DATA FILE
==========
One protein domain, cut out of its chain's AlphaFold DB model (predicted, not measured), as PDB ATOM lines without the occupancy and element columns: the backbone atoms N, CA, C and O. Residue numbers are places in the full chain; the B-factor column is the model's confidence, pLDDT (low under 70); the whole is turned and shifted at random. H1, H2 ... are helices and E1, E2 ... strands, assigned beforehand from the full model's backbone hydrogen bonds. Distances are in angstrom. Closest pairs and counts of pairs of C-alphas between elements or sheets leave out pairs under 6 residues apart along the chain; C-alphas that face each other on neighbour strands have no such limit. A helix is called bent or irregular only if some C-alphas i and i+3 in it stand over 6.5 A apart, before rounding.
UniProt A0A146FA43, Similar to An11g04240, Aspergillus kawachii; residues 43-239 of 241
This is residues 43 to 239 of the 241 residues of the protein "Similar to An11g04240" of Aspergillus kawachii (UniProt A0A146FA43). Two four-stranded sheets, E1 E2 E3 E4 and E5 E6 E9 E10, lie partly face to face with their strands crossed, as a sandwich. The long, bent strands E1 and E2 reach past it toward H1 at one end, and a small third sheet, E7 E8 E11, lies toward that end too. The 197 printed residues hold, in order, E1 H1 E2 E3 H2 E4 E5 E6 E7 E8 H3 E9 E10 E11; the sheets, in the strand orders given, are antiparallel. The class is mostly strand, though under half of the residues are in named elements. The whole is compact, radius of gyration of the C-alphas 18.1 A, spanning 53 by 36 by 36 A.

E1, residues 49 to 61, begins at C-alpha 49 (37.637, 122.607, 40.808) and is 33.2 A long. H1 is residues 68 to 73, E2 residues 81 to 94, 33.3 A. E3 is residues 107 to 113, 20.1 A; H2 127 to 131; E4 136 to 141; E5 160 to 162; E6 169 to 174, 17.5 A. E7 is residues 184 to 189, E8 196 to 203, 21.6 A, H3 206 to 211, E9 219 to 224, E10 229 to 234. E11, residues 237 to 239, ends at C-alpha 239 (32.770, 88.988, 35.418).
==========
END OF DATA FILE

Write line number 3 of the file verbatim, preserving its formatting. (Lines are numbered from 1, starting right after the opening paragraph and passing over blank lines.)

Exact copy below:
E1, residues 49 to 61, begins at C-alpha 49 (37.637, 122.607, 40.808) and is 33.2 A long. H1 is residues 68 to 73, E2 residues 81 to 94, 33.3 A. E3 is residues 107 to 113, 20.1 A; H2 127 to 131; E4 136 to 141; E5 160 to 162; E6 169 to 174, 17.5 A. E7 is residues 184 to 189, E8 196 to 203, 21.6 A, H3 206 to 211, E9 219 to 224, E10 229 to 234. E11, residues 237 to 239, ends at C-alpha 239 (32.770, 88.988, 35.418).